Introduction to Oceanography

2050:
Discipline: Environmental Science
Instructor: Huettmann
Credits: 3
Day: A
Start: 1050
End: 1205
Field Work: Day 3 - Monday, 1 September | Russia
Prerequisites: This class requires the successful completion of basic ecology, physics, chemistry and mathematic classes. Students must be fluent in written and oral English. Having a basic understanding of global ecosystems, marine biology and informatics would be an asset, but is not required. Download Syllabus

Two-thirds of the globe is covered with water. The oceans include the largest habitats in the world and drive the global climate and well-being. This class will provide for a unique hands-on experience in oceanography. This class covers the foundations of modern oceanography (physical, chemical and biological oceanography). Further, it features specific topics like the ecological food chain, upwellings and tidal systems, biodiversity, the ocean-atmosphere interface, global fisheries, climate change and large marine ecosystems (LME). This class is hands-on and inquiry-based. It uses lectures, labs and field projects, and leads towards computational aspects of oceanography and marine biodiversity explicit in space and time. This course trains students in the use of ocean data such as the World Ocean Atlas (WOA) and the Ocean Biogeography Information System (OBIS).

Field Work

Country: Russia
Day: 3 - Monday, 1 September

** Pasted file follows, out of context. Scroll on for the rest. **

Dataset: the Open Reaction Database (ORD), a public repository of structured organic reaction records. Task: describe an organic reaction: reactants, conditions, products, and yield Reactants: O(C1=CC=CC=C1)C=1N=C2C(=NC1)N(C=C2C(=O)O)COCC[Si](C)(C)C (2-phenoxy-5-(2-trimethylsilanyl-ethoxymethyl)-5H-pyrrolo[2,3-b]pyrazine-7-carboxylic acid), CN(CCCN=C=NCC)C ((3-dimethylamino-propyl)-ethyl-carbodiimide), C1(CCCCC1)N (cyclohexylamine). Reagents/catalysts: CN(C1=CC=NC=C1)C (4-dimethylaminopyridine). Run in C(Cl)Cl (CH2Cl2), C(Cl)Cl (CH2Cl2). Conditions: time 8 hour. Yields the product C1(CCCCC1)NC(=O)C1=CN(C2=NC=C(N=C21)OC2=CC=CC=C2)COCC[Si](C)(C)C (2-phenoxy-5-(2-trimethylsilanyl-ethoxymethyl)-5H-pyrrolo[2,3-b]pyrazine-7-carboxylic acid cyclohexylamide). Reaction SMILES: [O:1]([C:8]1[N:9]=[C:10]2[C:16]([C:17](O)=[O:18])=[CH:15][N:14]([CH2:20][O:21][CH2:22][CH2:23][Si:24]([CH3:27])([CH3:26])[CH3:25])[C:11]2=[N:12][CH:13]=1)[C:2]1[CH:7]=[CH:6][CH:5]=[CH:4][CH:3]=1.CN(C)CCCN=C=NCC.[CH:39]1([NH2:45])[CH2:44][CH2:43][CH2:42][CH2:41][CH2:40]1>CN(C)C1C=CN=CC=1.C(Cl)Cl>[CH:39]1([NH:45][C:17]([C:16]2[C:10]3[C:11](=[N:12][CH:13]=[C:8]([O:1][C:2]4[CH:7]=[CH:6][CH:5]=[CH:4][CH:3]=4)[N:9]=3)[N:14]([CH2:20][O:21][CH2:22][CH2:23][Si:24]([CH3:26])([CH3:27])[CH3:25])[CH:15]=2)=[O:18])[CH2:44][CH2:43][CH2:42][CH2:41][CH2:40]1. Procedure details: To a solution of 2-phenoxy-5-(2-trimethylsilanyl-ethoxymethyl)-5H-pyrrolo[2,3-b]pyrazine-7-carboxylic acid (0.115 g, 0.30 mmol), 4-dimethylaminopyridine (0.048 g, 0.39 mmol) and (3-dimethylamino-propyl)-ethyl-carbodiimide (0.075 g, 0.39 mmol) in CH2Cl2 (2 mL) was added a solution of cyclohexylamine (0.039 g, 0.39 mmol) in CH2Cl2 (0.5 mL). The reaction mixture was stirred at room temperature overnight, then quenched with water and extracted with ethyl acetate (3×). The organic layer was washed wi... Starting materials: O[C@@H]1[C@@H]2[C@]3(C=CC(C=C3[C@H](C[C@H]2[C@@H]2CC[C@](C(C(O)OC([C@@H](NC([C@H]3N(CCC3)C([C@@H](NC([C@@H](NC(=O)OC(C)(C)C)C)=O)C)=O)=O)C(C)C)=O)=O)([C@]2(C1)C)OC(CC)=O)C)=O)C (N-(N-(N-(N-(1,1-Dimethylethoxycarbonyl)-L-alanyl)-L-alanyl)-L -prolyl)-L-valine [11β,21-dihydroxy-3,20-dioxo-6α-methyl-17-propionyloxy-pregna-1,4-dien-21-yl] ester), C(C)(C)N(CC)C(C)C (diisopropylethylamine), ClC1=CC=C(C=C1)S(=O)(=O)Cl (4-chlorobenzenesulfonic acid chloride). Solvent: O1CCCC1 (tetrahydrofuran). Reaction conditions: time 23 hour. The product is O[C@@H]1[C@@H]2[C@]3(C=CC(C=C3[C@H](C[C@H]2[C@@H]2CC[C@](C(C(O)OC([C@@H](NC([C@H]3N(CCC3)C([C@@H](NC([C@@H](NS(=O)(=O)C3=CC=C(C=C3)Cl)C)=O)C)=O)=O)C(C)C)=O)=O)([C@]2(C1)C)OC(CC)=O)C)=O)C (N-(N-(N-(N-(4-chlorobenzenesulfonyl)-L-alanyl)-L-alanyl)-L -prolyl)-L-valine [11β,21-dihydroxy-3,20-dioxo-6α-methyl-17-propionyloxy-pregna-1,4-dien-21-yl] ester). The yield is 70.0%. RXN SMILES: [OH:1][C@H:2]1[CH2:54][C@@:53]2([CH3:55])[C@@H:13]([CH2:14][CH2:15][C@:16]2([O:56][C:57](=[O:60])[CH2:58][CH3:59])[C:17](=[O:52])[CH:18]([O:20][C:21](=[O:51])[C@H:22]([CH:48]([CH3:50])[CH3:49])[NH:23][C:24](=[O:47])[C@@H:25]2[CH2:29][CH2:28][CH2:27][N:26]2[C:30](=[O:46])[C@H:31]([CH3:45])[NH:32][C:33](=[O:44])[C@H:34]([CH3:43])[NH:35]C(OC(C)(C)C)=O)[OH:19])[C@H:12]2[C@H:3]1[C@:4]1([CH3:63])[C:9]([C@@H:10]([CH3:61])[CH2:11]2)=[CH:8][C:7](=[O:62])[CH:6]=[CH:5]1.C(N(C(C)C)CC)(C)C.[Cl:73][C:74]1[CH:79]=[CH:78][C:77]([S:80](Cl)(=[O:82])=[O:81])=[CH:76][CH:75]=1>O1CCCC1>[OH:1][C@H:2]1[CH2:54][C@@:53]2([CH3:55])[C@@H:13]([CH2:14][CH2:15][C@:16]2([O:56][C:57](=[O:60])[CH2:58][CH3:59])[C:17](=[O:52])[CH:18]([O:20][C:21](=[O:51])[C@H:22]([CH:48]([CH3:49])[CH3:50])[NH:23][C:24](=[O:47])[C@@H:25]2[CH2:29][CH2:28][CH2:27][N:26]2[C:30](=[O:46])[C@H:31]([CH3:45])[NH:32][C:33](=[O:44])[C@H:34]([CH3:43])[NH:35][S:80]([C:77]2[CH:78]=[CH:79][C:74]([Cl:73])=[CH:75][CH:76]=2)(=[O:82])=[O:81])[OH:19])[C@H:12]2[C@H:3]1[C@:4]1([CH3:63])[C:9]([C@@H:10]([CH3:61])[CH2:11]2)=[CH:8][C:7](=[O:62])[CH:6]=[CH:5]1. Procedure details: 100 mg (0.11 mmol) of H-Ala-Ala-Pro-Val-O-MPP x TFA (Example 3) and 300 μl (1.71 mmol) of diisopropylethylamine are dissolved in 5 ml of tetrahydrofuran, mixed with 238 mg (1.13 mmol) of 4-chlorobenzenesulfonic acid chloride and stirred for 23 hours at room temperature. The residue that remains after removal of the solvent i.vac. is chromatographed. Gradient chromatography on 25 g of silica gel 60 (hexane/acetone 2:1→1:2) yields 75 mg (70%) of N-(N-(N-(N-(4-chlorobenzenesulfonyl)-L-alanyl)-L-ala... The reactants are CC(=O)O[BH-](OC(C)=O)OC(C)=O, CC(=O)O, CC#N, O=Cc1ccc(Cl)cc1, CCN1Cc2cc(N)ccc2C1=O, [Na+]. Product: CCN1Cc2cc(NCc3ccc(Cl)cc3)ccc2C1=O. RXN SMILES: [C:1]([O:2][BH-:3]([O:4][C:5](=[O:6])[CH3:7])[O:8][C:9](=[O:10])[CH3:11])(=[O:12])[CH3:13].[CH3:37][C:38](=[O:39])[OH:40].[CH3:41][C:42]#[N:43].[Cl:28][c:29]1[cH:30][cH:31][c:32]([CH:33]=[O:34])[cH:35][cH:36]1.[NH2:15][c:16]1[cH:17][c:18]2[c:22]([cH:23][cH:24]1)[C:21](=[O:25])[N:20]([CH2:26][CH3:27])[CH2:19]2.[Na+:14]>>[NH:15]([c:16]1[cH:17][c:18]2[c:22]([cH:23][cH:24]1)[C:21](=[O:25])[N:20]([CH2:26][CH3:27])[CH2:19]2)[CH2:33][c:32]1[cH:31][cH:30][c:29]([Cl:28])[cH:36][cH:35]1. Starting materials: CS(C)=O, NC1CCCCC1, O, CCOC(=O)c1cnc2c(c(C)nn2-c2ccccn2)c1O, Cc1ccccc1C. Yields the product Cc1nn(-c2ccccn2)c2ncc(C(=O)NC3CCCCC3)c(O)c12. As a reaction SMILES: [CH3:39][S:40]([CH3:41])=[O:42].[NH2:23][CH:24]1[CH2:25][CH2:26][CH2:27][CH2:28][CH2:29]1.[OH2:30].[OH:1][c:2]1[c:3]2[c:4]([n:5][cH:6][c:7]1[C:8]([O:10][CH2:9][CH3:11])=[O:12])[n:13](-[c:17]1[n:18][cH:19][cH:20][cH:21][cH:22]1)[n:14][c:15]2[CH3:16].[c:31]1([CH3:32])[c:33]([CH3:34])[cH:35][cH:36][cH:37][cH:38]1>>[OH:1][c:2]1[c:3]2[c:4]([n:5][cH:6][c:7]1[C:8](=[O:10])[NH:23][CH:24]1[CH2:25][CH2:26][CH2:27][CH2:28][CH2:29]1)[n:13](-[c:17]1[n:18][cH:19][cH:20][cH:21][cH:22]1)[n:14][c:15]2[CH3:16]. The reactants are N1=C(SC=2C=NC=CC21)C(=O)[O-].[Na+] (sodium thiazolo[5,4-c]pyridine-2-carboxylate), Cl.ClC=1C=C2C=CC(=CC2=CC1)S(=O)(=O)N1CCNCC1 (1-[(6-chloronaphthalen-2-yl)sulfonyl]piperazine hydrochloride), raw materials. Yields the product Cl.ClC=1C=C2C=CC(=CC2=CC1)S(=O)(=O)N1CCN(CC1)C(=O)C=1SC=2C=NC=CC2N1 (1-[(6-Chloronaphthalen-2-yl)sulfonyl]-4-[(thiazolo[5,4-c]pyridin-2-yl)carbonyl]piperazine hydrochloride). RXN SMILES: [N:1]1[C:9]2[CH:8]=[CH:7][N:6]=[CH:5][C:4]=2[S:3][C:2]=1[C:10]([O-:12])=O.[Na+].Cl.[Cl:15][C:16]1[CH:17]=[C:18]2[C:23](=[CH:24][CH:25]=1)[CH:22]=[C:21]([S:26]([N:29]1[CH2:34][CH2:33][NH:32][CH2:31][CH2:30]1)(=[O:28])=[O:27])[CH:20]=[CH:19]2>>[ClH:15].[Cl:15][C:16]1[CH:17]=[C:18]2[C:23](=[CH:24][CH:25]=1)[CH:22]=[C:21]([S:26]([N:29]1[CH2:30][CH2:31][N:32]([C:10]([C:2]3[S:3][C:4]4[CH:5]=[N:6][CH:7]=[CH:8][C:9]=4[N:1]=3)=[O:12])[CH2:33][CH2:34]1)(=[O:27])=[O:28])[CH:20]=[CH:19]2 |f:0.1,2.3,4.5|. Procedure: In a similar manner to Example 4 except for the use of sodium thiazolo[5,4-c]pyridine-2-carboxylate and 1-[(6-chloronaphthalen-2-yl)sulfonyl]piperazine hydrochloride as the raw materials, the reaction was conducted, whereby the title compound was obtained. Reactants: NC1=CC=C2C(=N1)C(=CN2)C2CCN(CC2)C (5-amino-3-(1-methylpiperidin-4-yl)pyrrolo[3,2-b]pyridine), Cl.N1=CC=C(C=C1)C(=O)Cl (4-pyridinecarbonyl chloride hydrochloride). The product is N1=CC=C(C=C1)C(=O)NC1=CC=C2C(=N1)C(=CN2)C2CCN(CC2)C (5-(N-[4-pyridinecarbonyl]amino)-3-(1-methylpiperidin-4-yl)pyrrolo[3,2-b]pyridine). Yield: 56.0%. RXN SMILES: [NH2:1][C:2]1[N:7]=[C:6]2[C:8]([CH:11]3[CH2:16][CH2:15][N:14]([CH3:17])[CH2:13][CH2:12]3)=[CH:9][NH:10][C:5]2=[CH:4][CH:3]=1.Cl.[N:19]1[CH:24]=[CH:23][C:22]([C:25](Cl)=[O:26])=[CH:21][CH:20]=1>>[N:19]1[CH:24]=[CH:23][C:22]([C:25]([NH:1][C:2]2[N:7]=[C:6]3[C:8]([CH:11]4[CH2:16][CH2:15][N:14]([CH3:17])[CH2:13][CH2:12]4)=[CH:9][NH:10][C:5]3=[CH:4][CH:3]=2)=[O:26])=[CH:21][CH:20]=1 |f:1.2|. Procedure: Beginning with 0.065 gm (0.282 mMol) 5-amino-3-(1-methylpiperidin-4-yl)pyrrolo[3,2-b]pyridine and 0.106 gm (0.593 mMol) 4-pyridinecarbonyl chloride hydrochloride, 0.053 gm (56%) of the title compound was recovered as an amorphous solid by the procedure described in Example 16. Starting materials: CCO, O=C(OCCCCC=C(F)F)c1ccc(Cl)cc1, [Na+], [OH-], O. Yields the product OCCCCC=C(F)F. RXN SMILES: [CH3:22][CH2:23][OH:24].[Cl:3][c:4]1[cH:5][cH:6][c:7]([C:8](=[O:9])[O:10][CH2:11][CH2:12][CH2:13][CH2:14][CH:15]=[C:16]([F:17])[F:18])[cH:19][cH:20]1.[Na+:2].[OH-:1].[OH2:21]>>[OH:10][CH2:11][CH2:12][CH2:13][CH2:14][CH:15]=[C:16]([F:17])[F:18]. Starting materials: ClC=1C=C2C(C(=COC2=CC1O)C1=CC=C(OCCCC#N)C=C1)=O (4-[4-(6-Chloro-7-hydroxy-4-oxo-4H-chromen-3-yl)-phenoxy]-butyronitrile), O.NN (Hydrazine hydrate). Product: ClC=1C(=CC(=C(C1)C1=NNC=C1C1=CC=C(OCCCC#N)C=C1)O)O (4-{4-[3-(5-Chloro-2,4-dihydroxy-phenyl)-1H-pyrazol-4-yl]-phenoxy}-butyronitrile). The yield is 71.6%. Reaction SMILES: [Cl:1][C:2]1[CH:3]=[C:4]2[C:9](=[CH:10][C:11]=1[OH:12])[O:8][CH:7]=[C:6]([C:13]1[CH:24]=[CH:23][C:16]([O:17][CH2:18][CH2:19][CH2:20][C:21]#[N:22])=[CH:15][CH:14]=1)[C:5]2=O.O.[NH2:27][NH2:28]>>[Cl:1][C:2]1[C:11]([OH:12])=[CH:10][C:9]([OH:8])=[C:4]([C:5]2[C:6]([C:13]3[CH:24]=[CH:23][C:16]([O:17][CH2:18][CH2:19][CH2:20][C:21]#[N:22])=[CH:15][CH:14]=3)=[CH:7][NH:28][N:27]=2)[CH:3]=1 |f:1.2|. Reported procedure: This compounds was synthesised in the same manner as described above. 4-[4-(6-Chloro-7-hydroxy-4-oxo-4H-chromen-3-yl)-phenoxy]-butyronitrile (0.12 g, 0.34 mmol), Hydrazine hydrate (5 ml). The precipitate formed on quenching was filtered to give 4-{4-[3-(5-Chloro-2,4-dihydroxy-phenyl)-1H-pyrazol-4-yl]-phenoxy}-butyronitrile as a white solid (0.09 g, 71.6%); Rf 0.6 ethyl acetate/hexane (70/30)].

The discipline of modern Oceanography is inherently based on collection trips and research vessels. This lab will introduce students to the important role of nationally-maintained research collections and central museums. Here we will visit a world-leading museum facility, with a global legacy and history of research vessels worldwide. Students are given the opportunity to see such a facility first-hand, get access to the huge taxonomic and ocean-related collection/library and interpreted tours, and have face-time interviewing researchers and experts on global oceanography subjects. This lab will enable students to get familiar with such settings and introduces them to such leading oceanography research workplaces. The lab includes to write a report about this unique trip, and where each student pursues a specific oceanography research question (approved a priori by the instructor). Lectures before and after the lab will elaborate on these topics in more detail and provide guidance. Academic Objectives: 1. Learn for your lab report about regional oceanography aspects in world-famous museum facilities 2. Meet, and discuss with local oceanography and museum experts & curators 3. Familiarize with local information and research centers and specimen collections re. Oceanography